EDITOR’S NOTE: The following feature series profiles Ellis County veterans killed in the line of service to their country during the 20th century.
The features, researched and written by Perry Giles, are read in first-person voice by area students and special guests during the annual Ellis County Veterans Appreciation Day Ceremony as a special way to remember and pay tribute to our friends, classmates and neighbors who gave their lives for our freedom.
“We Were Soldiers Once and Young” will appear every Sunday in the Daily Light through Veterans Day.
We stand on the backs of their sacrifice. Their history is our tradition, as long as there are Americans to remember...
My name is Julian Luna. I was raised in Forreston, and graduated from Forreston High School. I married my sweetheart, Viola, and started a family.
Then in 1953, I joined the Army and trained as a light weapons specialist. Life in the Army suited me just fine, and it seemed that I was pretty good at it, so I volunteered for the Airborne and went to Jumpmaster training and Ranger training.
They made me a squad leader, and sent us to Alaska to train in winter weather conditions. All I can say about that is that we never had weather like that back in Forreston. No sir, we sure didn’t!
In 1956, I was sent to Germany, where I served for 29 months. During that time, we were stationed where they thought the next war might happen. And my unit, the 503rd Airborne Infantry, we were the tip of the sword.
After my tour in Germany was over, I served as a squad leader with the 1st Airborne Brigade at Fort Campbell, Kentucky for the next five years. As it turned out, I was pretty good at this soldier business, so I decided to make a career out of it.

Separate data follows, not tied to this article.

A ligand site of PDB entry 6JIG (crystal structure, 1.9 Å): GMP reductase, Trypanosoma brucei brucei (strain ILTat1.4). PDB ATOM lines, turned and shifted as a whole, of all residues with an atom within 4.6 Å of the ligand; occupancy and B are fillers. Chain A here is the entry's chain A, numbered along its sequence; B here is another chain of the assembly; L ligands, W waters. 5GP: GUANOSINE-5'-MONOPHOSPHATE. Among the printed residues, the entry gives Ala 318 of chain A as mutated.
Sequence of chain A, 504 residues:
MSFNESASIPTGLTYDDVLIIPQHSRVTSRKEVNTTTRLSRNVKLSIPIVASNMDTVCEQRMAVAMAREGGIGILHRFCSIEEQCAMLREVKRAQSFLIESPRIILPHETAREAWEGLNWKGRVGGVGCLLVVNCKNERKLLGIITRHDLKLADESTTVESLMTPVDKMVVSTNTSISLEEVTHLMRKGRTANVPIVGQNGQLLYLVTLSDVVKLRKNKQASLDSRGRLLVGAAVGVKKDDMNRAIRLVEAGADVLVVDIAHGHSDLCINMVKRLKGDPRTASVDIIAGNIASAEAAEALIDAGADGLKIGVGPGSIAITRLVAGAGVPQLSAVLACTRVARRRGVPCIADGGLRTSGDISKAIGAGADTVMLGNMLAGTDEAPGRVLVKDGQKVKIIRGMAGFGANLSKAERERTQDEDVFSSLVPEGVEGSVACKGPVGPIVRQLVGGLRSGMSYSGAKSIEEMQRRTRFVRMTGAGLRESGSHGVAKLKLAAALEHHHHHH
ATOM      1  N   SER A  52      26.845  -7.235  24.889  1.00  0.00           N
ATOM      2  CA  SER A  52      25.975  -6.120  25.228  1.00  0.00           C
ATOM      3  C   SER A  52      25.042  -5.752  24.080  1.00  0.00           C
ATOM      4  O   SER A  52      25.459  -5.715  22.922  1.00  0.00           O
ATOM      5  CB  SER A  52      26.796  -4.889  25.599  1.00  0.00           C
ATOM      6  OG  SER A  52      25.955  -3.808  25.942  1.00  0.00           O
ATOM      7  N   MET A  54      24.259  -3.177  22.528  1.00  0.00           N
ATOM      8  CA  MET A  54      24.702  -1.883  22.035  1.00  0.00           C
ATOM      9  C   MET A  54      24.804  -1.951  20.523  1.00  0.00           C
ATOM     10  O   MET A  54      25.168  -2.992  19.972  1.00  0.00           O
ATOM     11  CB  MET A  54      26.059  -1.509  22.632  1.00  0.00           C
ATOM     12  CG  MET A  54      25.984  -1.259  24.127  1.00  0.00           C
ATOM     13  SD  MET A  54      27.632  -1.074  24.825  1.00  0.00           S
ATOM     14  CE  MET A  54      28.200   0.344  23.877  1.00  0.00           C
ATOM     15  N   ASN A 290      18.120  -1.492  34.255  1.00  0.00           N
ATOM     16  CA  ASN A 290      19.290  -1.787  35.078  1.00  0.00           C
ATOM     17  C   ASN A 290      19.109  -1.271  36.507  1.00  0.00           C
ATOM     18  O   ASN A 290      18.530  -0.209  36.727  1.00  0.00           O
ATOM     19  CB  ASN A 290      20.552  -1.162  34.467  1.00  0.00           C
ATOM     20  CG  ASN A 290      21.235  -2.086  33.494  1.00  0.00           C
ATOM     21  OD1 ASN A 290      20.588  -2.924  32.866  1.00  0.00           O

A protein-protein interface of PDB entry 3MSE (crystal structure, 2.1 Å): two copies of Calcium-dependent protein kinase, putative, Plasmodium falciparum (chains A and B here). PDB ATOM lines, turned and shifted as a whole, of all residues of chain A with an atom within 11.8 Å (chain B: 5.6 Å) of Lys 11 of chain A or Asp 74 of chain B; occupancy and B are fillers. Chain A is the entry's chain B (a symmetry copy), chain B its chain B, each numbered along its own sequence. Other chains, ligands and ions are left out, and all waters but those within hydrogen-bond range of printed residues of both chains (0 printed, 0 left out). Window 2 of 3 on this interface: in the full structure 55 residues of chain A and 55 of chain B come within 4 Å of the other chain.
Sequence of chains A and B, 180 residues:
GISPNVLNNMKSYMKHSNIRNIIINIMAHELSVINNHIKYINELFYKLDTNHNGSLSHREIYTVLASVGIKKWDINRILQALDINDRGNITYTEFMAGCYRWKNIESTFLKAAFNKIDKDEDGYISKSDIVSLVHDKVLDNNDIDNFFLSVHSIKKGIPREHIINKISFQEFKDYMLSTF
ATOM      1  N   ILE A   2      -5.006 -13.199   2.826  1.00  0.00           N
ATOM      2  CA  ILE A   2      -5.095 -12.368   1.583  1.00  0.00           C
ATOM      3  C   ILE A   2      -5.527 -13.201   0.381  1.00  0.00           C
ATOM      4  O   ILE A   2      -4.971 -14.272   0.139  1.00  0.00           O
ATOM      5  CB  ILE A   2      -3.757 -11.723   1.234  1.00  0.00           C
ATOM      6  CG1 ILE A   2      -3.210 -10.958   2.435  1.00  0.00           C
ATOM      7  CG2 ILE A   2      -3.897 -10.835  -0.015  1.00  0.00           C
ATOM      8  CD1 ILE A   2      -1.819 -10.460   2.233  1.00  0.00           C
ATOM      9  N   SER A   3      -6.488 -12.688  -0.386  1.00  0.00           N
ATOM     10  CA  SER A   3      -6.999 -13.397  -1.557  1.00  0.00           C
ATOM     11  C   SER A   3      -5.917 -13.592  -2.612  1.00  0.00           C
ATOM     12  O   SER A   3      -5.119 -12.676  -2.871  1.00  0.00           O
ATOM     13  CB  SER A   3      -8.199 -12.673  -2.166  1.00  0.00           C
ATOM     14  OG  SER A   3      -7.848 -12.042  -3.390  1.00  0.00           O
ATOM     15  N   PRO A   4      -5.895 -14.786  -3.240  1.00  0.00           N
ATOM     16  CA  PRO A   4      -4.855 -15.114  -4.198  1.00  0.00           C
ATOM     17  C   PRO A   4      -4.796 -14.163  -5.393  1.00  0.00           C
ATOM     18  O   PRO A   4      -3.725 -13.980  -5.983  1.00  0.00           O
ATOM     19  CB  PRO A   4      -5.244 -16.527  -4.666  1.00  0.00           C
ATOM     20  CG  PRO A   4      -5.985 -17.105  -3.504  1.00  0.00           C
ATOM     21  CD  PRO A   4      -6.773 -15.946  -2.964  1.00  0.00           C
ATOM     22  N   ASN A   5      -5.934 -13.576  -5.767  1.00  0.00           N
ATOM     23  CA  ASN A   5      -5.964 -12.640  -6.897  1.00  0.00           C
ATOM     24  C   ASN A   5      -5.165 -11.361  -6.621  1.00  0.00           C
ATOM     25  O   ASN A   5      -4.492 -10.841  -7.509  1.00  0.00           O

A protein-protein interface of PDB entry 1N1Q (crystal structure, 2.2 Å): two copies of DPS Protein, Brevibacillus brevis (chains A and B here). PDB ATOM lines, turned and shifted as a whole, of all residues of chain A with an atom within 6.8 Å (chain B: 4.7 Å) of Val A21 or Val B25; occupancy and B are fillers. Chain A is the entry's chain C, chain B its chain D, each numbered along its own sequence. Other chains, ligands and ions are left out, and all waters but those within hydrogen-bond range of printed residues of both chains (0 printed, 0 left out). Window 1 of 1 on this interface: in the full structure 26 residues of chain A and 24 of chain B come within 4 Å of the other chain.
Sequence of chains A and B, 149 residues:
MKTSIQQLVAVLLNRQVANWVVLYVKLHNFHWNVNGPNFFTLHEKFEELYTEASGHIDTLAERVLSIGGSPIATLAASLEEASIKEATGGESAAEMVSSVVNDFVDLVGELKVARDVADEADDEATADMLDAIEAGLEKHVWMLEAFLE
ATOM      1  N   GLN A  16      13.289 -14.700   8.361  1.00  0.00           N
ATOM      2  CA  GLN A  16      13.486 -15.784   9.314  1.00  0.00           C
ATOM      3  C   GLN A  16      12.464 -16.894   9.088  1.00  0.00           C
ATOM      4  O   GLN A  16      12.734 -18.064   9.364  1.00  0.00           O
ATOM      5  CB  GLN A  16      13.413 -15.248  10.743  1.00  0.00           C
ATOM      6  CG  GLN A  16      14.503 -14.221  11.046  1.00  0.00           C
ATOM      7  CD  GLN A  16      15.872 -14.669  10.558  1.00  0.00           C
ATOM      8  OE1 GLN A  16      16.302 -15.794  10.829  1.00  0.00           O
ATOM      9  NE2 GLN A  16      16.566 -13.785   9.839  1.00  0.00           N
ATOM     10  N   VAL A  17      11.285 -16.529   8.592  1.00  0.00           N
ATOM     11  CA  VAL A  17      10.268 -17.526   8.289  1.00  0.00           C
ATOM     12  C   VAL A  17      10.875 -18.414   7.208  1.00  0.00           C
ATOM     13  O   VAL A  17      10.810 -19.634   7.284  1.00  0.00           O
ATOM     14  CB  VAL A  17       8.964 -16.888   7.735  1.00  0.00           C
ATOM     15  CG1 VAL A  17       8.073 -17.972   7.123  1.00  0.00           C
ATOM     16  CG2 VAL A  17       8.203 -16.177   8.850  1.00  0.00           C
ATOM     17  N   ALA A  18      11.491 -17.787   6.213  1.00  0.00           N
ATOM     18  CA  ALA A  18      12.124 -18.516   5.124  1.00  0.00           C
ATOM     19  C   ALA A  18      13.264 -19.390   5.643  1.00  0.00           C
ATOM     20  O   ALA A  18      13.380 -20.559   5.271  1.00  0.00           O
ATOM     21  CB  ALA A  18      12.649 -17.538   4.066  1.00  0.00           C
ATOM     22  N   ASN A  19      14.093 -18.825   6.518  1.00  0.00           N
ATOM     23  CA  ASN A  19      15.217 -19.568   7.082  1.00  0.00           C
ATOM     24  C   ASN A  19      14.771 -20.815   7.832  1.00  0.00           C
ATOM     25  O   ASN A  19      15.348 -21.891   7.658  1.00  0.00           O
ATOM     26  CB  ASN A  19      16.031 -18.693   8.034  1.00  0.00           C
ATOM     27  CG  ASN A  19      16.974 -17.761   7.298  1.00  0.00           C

Then in 1962, I was sent to Korea where I served on the DMZ for 13 months. It seemed like I was spending my whole career setting in some forgotten miserable outpost and staring down the Communists. It was all guts and no glory.
When I got back to the states, I went to Fort Benning, Georgia and trained as an Airborne Pathfinder. We were an elite group of paratroopers that went in before the main force. I really enjoyed to camaraderie and the challenge. Then in the summer of ’65, we got orders to ship out to Vietnam.
During my time in the “Nam,” I served as a squad leader, a forward observer, an operations and intelligence specialist, and the leader of a Shock Force Reconnaissance team. After a while it all seemed to come natural to me, as strange as that sounds. I had a job to do and my guys were depending on me. The man to your left and the man to your right, we were all there for each other.
I fought in six major campaigns, including the Tet Offensive in ‘68. After two tours of duty and 33 months in the “‘Nam.” I came home to Fort Benning where I was an instructor for the Army Rangers. After about a year as an instructor, I grew restless and decided to volunteer to go back into combat.
Some of my old friends back in Forreston tried to talk me out of going back, but I felt like that we had not finished our job over there.
So I went back, I can’t explain why, I just needed to go back.
In the spring of 1970, I was back “In Country” as a platoon sergeant with Company C, 3rd Battalion, 506th Infantry of the 101st Airborne Division.
We were airmobile, the “Currahee” battalion and our motto was, “We Stand Alone.”
Our unit had a proud heritage passed down from our World War II brothers. There was a lot for us to live up to.
We were a fine group of fighting men, America’s best. I was proud of my men, all of them. This much I can tell you, we never lost a battle.
It was my third tour of combat duty. The summer of 1970, and we were on patrol in the Binh Thuan province of South Vietnam. … Then it happened.
I stepped on a land mine. I heard the click. Time seemed to slow down as my mind raced back.
My thoughts went back to my wife and seven children back in Forreston.
It was July 9, 1970 and I was 36 years old.
We were soldiers once, and young.
Perry Giles serves as co-chair of the Ellis County Veterans Appreciation Day Committee. The 2014 countywide tribute to veterans is scheduled for 10 a.m., Saturday, Nov. 8, at the Waxahachie Civic Center followed by a wreath presentation at the Ellis County Veterans Memorial located in front of the center.